Page 1 of 4 1234 LastLast
Results 1 to 15 of 47

Thread: Women in Shakespeare

  1. #1
    Registered User
    Join Date
    Jan 2004
    Location
    15 miles or so north of the city of london
    Posts
    2,234

    Women in Shakespeare

    Are there any women characters in Shakespeare that paint a positive picture? Are there any you can identify with?
    Faith is believing what you know ain't so - Mark Twain

    The preachers deal with men of straw, as they are men of straw themselves - Henry David Thoreau

    The way to see faith is to shut the eye of reason - Benjamin Franklin

    The teaching of the church, theoretically astute, is a lie in practice and a compound of vulgar superstitions and sorcery - Leo Tolstoy

  2. #2
    in a blue moon amuse's Avatar
    Join Date
    Feb 2004
    Location
    between the lines
    Posts
    3,154
    Blog Entries
    140
    I can totally identify with Katherine in Taming of the Shrew. I was shrill and bossy in my twenties, and her reversal at end of the play meshes with me now.

    Are there any feminists ready to kill me ?
    shh!!!
    the air and water have been here a long time, and they are telling stories.

  3. #3
    Registered User
    Join Date
    Jan 2004
    Location
    15 miles or so north of the city of london
    Posts
    2,234
    Oh dear, amuse, really, how could you? A group of feminists netsurfers are probably on their way to your place this very moment, to drag you out of your home and force you to see a production of the Vagina Monologues.
    Faith is believing what you know ain't so - Mark Twain

    The preachers deal with men of straw, as they are men of straw themselves - Henry David Thoreau

    The way to see faith is to shut the eye of reason - Benjamin Franklin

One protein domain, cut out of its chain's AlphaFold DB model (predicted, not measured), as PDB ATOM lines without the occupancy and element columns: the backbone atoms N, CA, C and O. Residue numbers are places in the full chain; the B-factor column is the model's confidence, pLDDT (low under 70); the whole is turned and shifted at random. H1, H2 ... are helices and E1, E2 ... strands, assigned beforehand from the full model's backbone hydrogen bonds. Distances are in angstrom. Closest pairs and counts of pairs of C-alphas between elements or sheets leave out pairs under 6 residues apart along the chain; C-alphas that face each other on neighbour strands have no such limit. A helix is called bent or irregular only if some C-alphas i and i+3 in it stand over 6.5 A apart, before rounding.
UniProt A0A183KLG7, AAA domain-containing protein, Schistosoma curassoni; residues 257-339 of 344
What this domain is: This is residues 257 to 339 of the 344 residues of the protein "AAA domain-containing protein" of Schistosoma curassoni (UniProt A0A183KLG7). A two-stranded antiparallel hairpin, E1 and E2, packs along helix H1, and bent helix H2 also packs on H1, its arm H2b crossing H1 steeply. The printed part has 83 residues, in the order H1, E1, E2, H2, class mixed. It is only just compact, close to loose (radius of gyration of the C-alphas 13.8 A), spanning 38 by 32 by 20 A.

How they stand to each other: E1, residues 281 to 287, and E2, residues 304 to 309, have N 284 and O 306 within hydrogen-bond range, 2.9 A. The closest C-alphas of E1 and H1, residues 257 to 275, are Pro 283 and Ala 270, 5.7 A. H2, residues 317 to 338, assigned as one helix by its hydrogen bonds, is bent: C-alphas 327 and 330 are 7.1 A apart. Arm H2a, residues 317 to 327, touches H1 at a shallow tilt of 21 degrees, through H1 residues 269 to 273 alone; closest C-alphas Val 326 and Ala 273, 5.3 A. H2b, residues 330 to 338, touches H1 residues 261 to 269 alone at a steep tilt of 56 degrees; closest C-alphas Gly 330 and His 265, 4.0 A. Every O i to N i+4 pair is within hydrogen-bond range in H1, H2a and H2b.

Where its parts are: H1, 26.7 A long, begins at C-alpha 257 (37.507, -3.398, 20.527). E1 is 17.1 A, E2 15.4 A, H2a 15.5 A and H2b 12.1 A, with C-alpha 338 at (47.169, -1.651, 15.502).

The teaching of the church, theoretically astute, is a lie in practice and a compound of vulgar superstitions and sorcery - Leo Tolstoy

  4. #4
    Yep. Oh, we are going to get you now. We now where you live.
    And you to, AP.
    "Man was made for joy and woe;
    And when this we rightly know
    Through the world we safely go" Blake

  5. #5
    Right in the happy button IWilKikU's Avatar
    Join Date
    Oct 2003
    Location
    Waynesboro, Virginia. The beautiful Shenandoah Valley
    Posts
    1,304
    I thought that Hypolita was a strong woman character. In a time when women were supposed to be quiet and virtueous ect. she proved she could be just as degenerate as Oberon.

    ...
    ...
    ...
    ...
    uh...

    After thinking a bit more, I would like you to just disregard that. I guess in the big picture she DID fall in love with an *** (donkey incase thats cencered), and than she thought it was a good trick rather than being mad about it.
    ...
    ...
    What about...


    uh...

    nevermind.
    ...Also baby duck hat would be good for parties.

  6. #6
    L'artiste est morte crisaor's Avatar
    Join Date
    Nov 2002
    Location
    Stuck inside a cloud
    Posts
    1,405

    Re: Women in Shakespeare

    Originally posted by atiguhya padma
    Are there any women characters in Shakespeare that paint a positive picture? Are there any you can identify with?
    There are. Desdemona, obviously, Cordelia, Portia, to name a few.
    Ningn hombre llega a ser lo que es por lo que escribe, sino por lo que lee.
    - Jorge Luis Borges

  7. #7
    Registered User
    Join Date
    Mar 2004
    Location
    England
    Posts
    38
    To identify with? definitely Helena, I am as love-lost as she!
    Raven

  8. #8
    String Dancer Shea's Avatar
    Join Date
    Mar 2003
    Location
    Florida, USA
    Posts
    1,931
    I just finished writing a paper on Juliet and how her isolation affected her thoughout the play. I was surprised to realize how strong she was! Despite the fact that she committed suicide, she is definately a role model!
    Hwt! We Gar-Dena in geardagum,/eodcuninga rum gefrunon,/hu a elingas ellen fremedon!
    Oft Scyld Scefing sceaena reatum,/ monegum mgum, meodosetla ofteah,/ egsode eorlas, syan rest wear/ feasceaft funden; he s frofre gebad,/ weox under wolcnum, weormyndum ah,/ ot him ghwylc ara ymbsittendra/ofer hronrade hyran scolde,/gomban gyldan. t ws god cyning!

  9. #9
    Right in the happy button IWilKikU's Avatar
    Join Date
    Oct 2003
    Location
    Waynesboro, Virginia. The beautiful Shenandoah Valley
    Posts
    1,304